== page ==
EU liberals push for safer vehicles, roads in bid to reduce traffic fatalities

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In 2019, the last known statistical year, the EU suffered 23,000 deaths in road accidents, and 120,000 injuries. For the liberal grouping in the European Parliament, Renew Europe, this slaughter on the European roads must come to an end. This is the focal point of the report on the EU’s political framework for road safety for the decade 2021-2030, adopted by the Parliamentary Transport Committee (TRAN), which makes a series of recommendations for achieving a “Vision Zero” of fatalities and serious injuries by 2050, based on three pillars: safer vehicles, safer roads and improved emergency services.

Ilhan Kyuchyuk (Movement for Rights and Freedoms, Bulgaria), shadow rapporteur for Renew Europe in TRAN, said: “The statistics are startling and we should not forget that behind the numbers there are people, lives lost, dreams shattered. This is an unacceptable and unnecessary human and social price to pay for mobility. The Renew Europe position is based on more intensive and cooperative efforts to develop strong European road safety policies with stakeholders, research and innovation support, in order to achieve better enforcement and crash response, ultimately aiming for sustainable and safe mobility in Europe.”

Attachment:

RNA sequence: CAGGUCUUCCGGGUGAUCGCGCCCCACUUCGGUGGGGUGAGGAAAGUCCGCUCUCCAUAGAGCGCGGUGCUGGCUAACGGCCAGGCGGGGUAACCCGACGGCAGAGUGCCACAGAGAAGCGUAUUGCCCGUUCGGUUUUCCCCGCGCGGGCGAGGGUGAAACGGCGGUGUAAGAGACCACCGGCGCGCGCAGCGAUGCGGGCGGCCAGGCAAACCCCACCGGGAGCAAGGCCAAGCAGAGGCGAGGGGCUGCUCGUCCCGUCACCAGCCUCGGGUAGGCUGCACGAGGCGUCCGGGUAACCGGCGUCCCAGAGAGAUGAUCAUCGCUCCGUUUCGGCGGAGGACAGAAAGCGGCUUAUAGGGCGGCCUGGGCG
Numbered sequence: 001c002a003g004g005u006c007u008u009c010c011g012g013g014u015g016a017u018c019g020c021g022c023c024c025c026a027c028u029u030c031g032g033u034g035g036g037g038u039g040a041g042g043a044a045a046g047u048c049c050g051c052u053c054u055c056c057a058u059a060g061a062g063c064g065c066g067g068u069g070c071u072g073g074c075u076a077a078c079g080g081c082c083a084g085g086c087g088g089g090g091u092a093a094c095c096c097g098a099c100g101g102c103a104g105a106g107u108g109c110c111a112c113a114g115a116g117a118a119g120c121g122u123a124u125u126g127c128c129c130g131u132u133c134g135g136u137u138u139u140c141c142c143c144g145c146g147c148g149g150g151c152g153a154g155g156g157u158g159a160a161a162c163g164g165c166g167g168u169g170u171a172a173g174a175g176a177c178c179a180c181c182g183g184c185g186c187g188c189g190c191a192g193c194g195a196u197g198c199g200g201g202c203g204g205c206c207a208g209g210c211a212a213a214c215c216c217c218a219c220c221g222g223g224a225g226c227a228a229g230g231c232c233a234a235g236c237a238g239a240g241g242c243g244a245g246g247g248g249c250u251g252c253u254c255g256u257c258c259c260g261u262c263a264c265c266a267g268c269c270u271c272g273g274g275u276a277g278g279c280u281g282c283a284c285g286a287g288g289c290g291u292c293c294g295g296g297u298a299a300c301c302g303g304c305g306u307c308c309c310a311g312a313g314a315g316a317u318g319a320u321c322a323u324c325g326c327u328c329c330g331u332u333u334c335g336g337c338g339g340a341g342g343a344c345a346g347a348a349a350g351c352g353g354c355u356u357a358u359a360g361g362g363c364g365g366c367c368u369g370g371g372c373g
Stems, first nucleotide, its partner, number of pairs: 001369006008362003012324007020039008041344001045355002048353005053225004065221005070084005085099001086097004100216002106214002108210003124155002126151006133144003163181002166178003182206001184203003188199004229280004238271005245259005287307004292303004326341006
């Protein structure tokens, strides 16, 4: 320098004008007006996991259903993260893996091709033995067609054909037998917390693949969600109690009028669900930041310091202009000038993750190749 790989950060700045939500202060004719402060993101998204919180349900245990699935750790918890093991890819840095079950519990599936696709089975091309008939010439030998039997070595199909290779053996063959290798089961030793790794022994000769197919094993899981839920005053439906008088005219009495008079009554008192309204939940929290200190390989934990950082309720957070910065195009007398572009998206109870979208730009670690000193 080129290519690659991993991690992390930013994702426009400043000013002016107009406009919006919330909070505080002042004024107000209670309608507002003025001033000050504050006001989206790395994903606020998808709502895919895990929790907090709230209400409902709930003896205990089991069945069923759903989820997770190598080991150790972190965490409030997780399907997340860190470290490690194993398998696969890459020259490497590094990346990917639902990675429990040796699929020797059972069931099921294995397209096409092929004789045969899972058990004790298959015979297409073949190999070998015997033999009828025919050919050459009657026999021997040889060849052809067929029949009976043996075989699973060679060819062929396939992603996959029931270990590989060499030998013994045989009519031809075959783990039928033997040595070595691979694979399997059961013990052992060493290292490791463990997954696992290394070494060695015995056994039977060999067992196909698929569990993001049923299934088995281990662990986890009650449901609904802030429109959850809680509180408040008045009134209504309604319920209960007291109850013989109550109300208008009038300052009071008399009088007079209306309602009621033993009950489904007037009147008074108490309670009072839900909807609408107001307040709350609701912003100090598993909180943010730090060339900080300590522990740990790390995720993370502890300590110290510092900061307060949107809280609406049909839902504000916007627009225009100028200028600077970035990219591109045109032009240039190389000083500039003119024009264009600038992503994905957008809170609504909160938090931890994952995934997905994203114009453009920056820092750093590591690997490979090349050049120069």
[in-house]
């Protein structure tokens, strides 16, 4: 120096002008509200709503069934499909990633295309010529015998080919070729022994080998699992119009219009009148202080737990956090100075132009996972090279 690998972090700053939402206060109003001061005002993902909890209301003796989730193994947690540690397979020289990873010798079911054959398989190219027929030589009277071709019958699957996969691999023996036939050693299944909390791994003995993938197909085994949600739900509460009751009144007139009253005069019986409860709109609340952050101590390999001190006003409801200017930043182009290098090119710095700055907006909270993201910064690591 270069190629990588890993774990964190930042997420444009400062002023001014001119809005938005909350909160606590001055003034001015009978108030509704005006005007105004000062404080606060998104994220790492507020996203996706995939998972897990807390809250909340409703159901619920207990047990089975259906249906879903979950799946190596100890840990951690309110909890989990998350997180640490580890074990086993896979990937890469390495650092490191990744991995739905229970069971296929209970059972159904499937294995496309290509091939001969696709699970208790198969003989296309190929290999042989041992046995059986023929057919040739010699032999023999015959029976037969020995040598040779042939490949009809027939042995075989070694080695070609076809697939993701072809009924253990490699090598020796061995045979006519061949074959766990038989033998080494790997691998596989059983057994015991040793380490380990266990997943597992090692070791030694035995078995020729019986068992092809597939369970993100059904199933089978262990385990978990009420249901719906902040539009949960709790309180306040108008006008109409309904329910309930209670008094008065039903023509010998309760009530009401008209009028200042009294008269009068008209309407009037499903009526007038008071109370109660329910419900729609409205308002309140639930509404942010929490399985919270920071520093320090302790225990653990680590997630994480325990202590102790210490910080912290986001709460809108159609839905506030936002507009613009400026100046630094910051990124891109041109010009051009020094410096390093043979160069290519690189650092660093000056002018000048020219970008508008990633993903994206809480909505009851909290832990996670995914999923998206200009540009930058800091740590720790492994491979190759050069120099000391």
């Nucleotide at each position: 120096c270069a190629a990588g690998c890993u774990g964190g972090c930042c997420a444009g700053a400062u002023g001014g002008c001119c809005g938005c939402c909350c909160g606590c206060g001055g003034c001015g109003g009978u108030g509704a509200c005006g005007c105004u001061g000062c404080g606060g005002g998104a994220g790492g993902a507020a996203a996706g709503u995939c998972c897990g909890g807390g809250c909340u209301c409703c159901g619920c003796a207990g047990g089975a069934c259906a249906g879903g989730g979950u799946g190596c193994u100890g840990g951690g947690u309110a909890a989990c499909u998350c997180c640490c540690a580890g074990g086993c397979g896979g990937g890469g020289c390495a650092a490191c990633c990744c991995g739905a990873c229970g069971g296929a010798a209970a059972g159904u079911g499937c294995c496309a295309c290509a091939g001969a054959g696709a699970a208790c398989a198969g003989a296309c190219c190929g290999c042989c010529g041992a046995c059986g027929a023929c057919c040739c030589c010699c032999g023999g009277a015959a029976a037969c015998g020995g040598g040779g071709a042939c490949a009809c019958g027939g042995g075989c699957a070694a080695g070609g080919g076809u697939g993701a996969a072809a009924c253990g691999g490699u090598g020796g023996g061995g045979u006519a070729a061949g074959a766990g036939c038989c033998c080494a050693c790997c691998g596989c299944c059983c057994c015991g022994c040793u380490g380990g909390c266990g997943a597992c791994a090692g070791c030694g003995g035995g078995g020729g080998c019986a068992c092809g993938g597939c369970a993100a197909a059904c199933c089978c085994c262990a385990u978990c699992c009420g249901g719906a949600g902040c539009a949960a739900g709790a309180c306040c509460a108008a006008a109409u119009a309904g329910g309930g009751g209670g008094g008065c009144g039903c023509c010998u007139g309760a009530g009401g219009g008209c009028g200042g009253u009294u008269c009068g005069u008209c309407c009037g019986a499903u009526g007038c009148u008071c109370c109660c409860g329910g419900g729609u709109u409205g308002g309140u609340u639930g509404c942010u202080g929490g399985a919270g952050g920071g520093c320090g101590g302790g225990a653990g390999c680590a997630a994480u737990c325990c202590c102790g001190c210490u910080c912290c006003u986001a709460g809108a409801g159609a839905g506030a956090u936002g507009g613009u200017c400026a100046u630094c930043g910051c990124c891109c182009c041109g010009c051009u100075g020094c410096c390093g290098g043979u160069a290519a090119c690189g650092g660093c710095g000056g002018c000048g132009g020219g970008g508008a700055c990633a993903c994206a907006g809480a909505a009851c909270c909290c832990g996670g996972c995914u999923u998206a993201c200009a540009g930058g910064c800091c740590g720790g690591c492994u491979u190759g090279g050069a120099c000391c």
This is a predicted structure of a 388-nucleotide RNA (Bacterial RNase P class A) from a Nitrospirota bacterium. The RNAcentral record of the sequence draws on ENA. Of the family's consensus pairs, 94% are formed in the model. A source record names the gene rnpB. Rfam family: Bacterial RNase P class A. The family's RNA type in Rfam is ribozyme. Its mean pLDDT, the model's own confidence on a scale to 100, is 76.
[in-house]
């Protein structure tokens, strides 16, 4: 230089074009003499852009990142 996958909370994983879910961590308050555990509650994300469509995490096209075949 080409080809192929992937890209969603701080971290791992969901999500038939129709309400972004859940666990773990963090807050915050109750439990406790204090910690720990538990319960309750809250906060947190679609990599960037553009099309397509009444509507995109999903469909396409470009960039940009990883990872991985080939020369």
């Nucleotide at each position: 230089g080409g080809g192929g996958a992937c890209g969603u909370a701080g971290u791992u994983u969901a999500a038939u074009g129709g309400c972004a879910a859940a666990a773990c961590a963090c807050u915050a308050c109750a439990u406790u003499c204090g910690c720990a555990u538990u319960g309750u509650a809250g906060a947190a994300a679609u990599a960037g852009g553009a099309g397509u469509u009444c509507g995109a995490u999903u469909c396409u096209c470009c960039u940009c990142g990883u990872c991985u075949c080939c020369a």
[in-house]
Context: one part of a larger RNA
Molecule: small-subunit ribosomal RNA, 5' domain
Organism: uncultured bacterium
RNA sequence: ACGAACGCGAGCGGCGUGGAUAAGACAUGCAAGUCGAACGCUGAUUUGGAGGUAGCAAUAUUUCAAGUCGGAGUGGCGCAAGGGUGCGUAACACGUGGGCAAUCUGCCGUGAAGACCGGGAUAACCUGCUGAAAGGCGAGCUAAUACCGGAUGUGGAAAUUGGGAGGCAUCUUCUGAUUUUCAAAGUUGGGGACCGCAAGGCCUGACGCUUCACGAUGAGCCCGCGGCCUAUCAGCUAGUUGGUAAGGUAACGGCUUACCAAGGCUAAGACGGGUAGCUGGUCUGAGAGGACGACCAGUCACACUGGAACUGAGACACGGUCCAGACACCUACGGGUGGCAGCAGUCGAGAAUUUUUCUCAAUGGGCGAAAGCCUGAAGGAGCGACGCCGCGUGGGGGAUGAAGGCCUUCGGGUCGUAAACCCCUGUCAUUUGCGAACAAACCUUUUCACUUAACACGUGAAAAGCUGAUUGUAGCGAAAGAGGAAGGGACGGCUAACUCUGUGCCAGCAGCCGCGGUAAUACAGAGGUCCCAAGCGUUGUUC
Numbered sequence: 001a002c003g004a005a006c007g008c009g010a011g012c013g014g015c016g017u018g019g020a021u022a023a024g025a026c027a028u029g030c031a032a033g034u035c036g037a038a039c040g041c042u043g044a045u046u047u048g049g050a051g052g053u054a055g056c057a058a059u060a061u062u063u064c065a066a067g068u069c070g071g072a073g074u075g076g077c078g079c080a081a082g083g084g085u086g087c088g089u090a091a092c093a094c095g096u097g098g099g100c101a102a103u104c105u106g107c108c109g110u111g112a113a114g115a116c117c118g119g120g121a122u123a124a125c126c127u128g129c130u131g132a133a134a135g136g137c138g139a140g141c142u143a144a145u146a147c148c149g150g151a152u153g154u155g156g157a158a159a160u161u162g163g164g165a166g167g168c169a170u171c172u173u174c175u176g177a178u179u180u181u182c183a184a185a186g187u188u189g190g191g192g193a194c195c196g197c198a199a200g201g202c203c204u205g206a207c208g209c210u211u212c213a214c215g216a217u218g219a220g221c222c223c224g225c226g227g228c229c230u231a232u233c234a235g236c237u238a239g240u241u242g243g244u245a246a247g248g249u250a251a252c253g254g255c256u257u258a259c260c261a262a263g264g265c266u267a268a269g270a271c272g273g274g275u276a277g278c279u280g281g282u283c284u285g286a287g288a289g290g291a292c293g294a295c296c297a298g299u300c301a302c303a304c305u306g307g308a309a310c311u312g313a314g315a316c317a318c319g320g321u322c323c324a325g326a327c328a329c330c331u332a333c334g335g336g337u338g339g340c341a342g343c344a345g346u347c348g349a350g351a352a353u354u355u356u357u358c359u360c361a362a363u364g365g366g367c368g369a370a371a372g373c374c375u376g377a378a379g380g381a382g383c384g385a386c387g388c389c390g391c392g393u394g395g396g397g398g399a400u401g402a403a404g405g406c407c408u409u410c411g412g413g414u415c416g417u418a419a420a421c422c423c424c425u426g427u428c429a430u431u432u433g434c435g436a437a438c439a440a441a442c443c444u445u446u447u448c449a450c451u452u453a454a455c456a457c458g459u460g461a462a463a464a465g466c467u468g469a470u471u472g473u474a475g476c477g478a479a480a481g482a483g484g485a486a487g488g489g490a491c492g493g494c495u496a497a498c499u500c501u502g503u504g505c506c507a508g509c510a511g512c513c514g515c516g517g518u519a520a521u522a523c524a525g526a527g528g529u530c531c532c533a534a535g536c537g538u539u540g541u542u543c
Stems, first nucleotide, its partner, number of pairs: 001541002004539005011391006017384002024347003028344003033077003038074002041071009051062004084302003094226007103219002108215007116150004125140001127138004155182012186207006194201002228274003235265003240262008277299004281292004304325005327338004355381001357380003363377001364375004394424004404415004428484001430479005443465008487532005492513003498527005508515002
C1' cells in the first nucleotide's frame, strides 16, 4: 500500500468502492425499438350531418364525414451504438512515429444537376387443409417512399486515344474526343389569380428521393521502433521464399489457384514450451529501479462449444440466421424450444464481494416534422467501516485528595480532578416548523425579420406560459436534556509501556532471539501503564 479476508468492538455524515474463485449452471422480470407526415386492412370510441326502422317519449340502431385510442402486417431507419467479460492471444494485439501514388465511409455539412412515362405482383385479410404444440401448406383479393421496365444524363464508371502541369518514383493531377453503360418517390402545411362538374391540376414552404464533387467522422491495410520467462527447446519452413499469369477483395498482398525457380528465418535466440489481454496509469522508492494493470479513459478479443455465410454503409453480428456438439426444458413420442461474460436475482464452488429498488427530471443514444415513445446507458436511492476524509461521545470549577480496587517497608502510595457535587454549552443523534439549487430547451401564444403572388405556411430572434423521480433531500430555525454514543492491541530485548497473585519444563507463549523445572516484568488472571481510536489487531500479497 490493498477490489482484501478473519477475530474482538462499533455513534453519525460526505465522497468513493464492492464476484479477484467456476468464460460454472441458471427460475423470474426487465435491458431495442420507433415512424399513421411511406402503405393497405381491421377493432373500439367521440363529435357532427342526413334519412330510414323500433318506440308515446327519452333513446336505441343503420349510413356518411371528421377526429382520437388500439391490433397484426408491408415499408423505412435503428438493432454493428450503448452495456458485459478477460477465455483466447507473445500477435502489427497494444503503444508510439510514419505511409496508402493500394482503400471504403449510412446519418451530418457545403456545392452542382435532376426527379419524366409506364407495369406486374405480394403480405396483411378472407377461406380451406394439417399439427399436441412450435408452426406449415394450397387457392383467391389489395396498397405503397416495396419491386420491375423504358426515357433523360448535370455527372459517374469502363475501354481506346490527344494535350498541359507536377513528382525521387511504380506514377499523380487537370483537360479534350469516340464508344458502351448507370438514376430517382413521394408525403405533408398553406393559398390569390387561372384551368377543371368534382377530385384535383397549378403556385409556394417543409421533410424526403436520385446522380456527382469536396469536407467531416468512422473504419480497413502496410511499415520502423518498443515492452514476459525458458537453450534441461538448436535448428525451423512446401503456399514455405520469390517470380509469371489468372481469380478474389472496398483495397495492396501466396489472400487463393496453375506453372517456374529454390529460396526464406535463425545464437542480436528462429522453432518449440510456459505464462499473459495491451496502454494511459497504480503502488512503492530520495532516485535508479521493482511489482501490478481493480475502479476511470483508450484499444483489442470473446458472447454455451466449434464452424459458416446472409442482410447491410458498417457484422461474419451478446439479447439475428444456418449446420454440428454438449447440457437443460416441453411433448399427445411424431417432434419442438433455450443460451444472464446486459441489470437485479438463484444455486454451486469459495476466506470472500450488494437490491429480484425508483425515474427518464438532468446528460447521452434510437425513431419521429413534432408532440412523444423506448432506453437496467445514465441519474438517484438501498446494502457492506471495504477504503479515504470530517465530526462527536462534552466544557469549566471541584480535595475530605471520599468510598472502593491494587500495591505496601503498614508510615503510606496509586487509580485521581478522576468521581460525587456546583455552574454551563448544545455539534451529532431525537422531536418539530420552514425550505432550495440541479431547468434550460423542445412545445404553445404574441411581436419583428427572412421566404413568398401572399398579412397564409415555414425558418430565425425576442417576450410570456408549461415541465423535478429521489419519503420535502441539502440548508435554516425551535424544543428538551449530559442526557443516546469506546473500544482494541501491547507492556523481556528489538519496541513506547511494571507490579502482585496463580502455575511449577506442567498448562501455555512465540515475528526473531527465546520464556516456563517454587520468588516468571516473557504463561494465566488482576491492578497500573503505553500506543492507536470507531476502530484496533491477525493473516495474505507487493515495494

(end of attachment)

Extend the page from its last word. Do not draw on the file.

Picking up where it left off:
2,864 road accidents in Malta in first four months of the year

The latest data published by the NSO shows that the number of reported traffic accidents during first quarter of 2021 reached 2,864, down by 14.7 per cent over the same period in 2020. The Northern Harbour district registered the most accidents with 1,023 cases or 35.7 per cent of all accidents. Road traffic casualties decreased by 0.3 per cent to 305 over the same period in 2020. Grievously injured persons amounted to 81, and consisted of 52 drivers, 13 passengers and 16 pedestrians/cyclists/other.

The injuries suffered by one pedestrian proved fatal. During this quarter, one less fatality occurred when compared to the same period in 2020. The majority of those grievously injured were males (77.8 per cent), whereas the fatality that occurred during this quarter involved a female. Most of the casualties (60.0 per cent) involved persons in the 26 to 59 age-bracket.

Renew Europe insisted in particular on improving the enforcement of traffic rules, signs and signals and introducing self-enforcing roads, specifically in dangerous zones, with a prevalence of vulnerable road users. The Group also called for harmonisation of the national approaches to road safety, including extending the “EU Road Safety Exchange” programme and introducing key performance indicators for road safety. It also insisted on awareness raising and information campaigns as well as for securing effective follow-up victim support. Finally, Renew Europe urges the Member States to provide sufficient funding for upgrading emergency infrastructure, including for air medical services, especially for remote, mountainous and island regions.

New regulations to come in place from 2022

In recent years, the EU has introduced a range of mandatory measures, which contributed to an estimated reduction of 50,000 fatal traffic casualties per year. These measures include electronic stability control systems on all vehicles, as well as advanced emergency braking systems and lane departure warning systems on trucks and buses. New safety features will become mandatory from 2022, with the exception of direct vision for trucks and buses and enlarged head impact zone on cars and vans, which will follow later due to the necessary structural design changes.

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